Impressing Halumi with each test comes to a head when we're given a Hobson's choice: the hilariously, insultingly ugly baby-bot or the friend we had sacrificed our safety for back in the pridelands. Predictably, you get thrown in the trash again for making the better choice. Choosing the infant, and all that humanity represents through Halumi and their army, merely makes you a glorified pet for the robot, stuck in the same fancy hotel room as two other dubiously lucky critters (plus Dave Bowman on the bed, out of camera—IDK, this feels like a 2001 reference just as much as the game's intro). Did I mention we haven't evolved for quite a while now? Guess what you become next: an awkward, baleful mirror of the baby from earlier, unable to run and too oversized for these new comforts purportedly made with kids in mind.
No one's at home here, not even the robots if that's even a concept they're built to comprehend (which I doubt). We may be out of hell, but this purgatory isn't much better. After helping the alligator with the shower and the flowery bloke with table manners, the soft but melancholy downtempo lounge of Sakamoto's "Dream" rings out from the hi-fi stereo. Beyond being one of my new favorite melodic ambient songs in any soundtrack, it perfectly conveys how much these "successful" test animals have lost, something we're used to even as we resist the circumstances. It's their last respite, just as playing this game might, for some, be an escape from our own degrading world in which we're seemingly powerless to stop the bleeding.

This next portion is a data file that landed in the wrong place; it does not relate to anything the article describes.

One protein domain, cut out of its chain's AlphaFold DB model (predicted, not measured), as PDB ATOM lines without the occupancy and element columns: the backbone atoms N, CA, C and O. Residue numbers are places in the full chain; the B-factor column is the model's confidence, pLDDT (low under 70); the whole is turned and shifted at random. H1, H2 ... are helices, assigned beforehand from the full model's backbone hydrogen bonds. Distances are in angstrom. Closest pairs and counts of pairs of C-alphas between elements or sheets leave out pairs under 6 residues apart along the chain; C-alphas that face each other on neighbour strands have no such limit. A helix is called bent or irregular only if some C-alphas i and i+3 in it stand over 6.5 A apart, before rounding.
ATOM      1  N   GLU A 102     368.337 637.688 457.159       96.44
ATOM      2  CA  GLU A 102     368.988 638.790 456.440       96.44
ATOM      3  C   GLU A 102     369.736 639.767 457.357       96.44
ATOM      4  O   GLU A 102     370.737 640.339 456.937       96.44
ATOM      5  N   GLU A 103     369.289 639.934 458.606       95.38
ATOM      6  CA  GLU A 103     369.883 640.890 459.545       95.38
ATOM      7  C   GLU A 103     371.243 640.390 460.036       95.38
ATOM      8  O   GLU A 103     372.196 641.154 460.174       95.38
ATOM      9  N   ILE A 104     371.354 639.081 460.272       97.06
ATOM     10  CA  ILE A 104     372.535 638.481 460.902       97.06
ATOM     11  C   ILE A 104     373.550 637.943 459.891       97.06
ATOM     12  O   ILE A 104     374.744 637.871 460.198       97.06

To the master robot's credit, they aren't too keen on keeping us here at all costs. Halumi's got big plans to fulfill, as they're quick to shoo us off from the ship's bridge. A quick peek outside the rocket shows the beginnings of an American-style highway going nowhere good, and an abnormal dust storm blowing every which way. I tried looking at my map here and found, to both horror and amusement, that there is no map at this point in Lack of Love. The protagonist's been disconnected from the outside world for so long, and exposed to the hubris and demystification of these captors, that only what intuition's left can lead the way out of here. L.O.L gives you compelling, frustrating predicament: stay in the Artificial Paradise—the map of the realm consuming the realm itself, Borges' fabled copy corrupting and then replacing the original—or finish your pilgrimage, an impossible trek through a ruined, desiccated, hopeless bastardization of home?